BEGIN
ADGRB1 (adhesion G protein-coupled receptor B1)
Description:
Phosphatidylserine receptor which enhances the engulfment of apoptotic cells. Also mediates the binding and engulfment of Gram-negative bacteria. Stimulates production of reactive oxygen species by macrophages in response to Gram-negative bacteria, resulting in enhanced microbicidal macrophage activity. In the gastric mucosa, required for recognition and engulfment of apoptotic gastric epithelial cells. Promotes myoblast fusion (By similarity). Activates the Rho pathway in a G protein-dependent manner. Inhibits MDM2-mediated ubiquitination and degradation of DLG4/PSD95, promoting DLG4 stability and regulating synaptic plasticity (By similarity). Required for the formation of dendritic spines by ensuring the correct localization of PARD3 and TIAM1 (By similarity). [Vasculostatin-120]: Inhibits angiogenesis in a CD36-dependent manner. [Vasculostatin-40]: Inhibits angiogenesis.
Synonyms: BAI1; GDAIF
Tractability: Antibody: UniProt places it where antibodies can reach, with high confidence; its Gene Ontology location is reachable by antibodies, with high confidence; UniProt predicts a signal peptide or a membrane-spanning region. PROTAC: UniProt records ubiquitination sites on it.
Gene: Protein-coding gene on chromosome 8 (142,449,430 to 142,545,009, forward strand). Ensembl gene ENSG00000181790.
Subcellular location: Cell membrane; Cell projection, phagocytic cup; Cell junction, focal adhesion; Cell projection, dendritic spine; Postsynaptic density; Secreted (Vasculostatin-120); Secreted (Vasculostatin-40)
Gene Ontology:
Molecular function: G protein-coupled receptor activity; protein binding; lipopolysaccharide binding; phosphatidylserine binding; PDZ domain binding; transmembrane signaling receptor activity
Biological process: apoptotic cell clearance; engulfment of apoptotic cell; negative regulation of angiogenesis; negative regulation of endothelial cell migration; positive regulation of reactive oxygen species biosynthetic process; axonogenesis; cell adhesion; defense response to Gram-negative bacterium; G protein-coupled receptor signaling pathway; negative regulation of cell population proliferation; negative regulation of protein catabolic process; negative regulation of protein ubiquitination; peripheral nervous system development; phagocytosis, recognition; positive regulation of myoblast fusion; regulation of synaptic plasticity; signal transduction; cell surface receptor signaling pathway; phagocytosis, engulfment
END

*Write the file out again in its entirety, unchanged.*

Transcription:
ADGRB1 (adhesion G protein-coupled receptor B1)
Description:
Phosphatidylserine receptor which enhances the engulfment of apoptotic cells. Also mediates the binding and engulfment of Gram-negative bacteria. Stimulates production of reactive oxygen species by macrophages in response to Gram-negative bacteria, resulting in enhanced microbicidal macrophage activity. In the gastric mucosa, required for recognition and engulfment of apoptotic gastric epithelial cells. Promotes myoblast fusion (By similarity). Activates the Rho pathway in a G protein-dependent manner. Inhibits MDM2-mediated ubiquitination and degradation of DLG4/PSD95, promoting DLG4 stability and regulating synaptic plasticity (By similarity). Required for the formation of dendritic spines by ensuring the correct localization of PARD3 and TIAM1 (By similarity). [Vasculostatin-120]: Inhibits angiogenesis in a CD36-dependent manner. [Vasculostatin-40]: Inhibits angiogenesis.
Synonyms: BAI1; GDAIF
Tractability: Antibody: UniProt places it where antibodies can reach, with high confidence; its Gene Ontology location is reachable by antibodies, with high confidence; UniProt predicts a signal peptide or a membrane-spanning region. PROTAC: UniProt records ubiquitination sites on it.
Gene: Protein-coding gene on chromosome 8 (142,449,430 to 142,545,009, forward strand). Ensembl gene ENSG00000181790.
Subcellular location: Cell membrane; Cell projection, phagocytic cup; Cell junction, focal adhesion; Cell projection, dendritic spine; Postsynaptic density; Secreted (Vasculostatin-120); Secreted (Vasculostatin-40)
Gene Ontology:
Molecular function: G protein-coupled receptor activity; protein binding; lipopolysaccharide binding; phosphatidylserine binding; PDZ domain binding; transmembrane signaling receptor activity
Biological process: apoptotic cell clearance; engulfment of apoptotic cell; negative regulation of angiogenesis; negative regulation of endothelial cell migration; positive regulation of reactive oxygen species biosynthetic process; axonogenesis; cell adhesion; defense response to Gram-negative bacterium; G protein-coupled receptor signaling pathway; negative regulation of cell population proliferation; negative regulation of protein catabolic process; negative regulation of protein ubiquitination; peripheral nervous system development; phagocytosis, recognition; positive regulation of myoblast fusion; regulation of synaptic plasticity; signal transduction; cell surface receptor signaling pathway; phagocytosis, engulfment